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Chimamanda's latest short story explores vaccines

Flickr - Albert González Farran, UNAMID

“It took mere moments. A baby’s small open mouth and a drop of liquid. A baby’s warm arm and a small injection. It took that to save the lives of the babies born that year in my village, and in the villages around us and those far from us, in Calabar and Enugu and Kaduna. It took that to save my life.”

Despite the progress made to ensure that children are given the opportunity to live healthy and productive lives, one in five children today do not receive proper vaccination services. The importance of these services cannot be overstated. Vaccines help ensure that more children do not die from preventable diseases and can have the opportunity to live better lives.

Nigerian Author Chimamanda Ngozi Adichie’s most recent short story, Olikoye, explores this important subject. The story's title has a dual meaning: it comes from the narrator's newborn son and, also, the former Nigerian Minister of Health Dr. Olikoye Ransome-Kuti. The story emphasizes the key role that vaccinations play for individuals and their families and reminds readers of the brave work of volunteers and professionals around the world who administer these life-saving medicines.

Chimamanda story-Flickr-Commonwealth Foundation-Body1.jpgImage: Flickr - Colin Patterson, Commonwealth Foundation

The narrator is the third child born to her parents, but because of Minister Ransome-Kuti’s child health initiatives in Nigeria, she is the first to survive through infancy. As she recounts the Minister’s importance and influence in her own family, the narrator is preparing to give birth to her first child, hopeful of what his future holds for him.

Commissioned by the Bill & Melinda Gates Foundation as part of a project called The Art of Saving a Life, Olikoye is one of the many works that focus on the past, present, and future importance of immunization globally. By bringing a human element to this issue, the project offers varying perspectives about the impact of vaccinations.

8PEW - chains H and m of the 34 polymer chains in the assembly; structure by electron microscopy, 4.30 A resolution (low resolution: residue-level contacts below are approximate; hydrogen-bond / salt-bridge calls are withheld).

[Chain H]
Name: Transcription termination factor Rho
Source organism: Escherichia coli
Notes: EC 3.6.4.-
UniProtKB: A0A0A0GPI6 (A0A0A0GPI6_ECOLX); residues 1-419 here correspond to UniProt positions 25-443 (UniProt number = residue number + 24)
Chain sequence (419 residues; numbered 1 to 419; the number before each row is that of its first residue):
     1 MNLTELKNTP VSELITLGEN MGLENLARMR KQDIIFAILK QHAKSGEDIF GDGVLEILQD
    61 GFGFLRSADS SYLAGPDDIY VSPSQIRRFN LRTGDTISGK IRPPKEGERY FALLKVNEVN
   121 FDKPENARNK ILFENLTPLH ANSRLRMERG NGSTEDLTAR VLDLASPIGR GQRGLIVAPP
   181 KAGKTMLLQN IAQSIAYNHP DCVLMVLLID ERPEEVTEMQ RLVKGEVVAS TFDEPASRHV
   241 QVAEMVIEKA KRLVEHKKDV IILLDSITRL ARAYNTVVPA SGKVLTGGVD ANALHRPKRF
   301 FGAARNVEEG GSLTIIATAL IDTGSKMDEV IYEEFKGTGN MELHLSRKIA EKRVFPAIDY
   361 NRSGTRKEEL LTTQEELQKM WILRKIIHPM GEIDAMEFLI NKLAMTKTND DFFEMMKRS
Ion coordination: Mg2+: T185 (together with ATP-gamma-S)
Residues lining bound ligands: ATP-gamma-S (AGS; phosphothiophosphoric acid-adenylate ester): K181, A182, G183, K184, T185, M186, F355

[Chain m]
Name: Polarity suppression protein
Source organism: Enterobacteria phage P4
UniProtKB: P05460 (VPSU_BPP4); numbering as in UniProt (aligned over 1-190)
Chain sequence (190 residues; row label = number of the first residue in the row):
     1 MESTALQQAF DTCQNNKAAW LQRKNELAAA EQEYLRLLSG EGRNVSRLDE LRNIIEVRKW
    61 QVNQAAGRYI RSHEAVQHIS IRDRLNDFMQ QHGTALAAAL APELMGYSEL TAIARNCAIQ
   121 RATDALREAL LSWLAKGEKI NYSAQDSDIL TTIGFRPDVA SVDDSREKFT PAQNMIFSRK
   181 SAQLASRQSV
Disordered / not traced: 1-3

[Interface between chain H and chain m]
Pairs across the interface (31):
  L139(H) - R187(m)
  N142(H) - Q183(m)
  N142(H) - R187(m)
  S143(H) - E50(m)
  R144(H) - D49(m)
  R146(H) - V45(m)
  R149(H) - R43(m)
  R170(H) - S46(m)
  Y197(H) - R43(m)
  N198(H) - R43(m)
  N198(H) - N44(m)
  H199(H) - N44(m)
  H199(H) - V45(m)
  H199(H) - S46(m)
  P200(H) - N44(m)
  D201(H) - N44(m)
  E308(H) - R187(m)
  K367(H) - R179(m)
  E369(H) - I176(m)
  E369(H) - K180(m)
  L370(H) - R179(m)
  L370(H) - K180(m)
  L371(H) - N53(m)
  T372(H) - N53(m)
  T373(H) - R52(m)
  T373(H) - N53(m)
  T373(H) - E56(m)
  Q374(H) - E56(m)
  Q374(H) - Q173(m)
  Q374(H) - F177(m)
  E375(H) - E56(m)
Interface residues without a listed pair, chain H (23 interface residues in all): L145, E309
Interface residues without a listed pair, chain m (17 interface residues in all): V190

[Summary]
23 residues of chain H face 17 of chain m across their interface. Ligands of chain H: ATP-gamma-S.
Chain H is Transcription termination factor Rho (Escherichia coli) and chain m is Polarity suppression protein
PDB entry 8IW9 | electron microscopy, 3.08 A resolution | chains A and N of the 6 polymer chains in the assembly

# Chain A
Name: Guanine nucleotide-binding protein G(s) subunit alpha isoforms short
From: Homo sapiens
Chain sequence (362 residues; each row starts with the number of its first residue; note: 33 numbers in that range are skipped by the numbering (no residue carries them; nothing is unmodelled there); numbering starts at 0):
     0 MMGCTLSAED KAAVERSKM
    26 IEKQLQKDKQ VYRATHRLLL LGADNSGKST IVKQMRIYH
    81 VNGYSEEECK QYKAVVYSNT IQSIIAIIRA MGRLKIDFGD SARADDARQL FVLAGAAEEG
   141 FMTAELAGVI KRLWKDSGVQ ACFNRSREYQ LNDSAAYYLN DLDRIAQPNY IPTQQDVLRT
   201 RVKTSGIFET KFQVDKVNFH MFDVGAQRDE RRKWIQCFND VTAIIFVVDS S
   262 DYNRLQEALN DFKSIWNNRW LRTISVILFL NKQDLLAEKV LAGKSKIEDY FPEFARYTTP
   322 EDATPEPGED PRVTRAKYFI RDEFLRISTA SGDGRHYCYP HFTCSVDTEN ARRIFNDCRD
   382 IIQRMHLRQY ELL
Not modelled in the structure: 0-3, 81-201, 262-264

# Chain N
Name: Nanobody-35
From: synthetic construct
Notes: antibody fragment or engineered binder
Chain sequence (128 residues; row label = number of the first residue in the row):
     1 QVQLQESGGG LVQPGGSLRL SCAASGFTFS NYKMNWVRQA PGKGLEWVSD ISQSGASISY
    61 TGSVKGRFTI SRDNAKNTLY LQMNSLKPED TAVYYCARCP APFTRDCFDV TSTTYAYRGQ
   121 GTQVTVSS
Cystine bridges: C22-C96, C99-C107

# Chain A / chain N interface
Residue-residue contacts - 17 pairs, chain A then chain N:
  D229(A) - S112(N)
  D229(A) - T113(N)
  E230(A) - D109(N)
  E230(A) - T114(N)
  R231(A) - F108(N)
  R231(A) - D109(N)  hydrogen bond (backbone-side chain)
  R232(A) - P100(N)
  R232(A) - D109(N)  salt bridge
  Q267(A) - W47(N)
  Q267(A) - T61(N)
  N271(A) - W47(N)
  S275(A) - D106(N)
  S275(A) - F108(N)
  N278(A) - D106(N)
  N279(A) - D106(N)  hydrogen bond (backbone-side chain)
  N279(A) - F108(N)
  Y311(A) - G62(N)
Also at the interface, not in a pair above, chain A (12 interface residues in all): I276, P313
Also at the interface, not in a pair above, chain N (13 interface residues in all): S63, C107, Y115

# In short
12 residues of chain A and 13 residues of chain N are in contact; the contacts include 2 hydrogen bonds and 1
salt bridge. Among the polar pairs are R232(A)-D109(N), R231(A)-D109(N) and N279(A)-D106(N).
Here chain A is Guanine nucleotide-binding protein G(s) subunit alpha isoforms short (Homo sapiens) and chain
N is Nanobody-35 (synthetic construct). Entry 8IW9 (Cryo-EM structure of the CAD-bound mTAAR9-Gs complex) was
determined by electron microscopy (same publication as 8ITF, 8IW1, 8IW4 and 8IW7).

Adichie’s story is not just about the vaccines themselves. Olikoye celebrates what Dr. Ransome-Kuti did for the family in the story and for Nigerians at large, especially those in small or remote communities. By bringing affordable vaccines to these areas, Dr. Ransome-Kuti helped to ensure that thousands of children did not die from preventable diseases and were able to grow up healthy.

Chimamanda story-Flickr-Julien Harneis-Body2.jpgImage: Flickr - Julien Harneis

There needs to be continued urgency to ensure that all children are vaccinated against preventable diseases like rotavirus and malaria. We have eradicated smallpox and are close to eradicating polio. Vaccinations have the ability to save the 1.5 million children that die each year from vaccine-preventable diseases and the thousands of others who remain disabled because of these illnesses.

This World Immunization Week, support Africans' call on their governments to make immunization a national priority and to ensure no more children die from vaccine preventable causes by 2030. We can help millions of children see their fifth birthdays and live healthy, productive lives.

Chimamanda Ngozi Adichie is an acclaimed Nigerian novelist and a recipient of a MacArthur Genius Grant. She has written such novels as Half of a Yellow Sun and Americanah and in 2013 delivered her famous "We should all be feminists" talk at TEDxEuston.

Read Olikoyehere, and listen to Chimamanda Ngozi Adichie’s reading of the storyhere

Disclosure: The Bill and Melinda Gates Foundation is a funding partner of Global Citizen.

Editor's note: This piece has been updated to include a disclosure that the Bill and Melinda Gates Foundation is a funding partner of Global Citizen. We regret the oversight.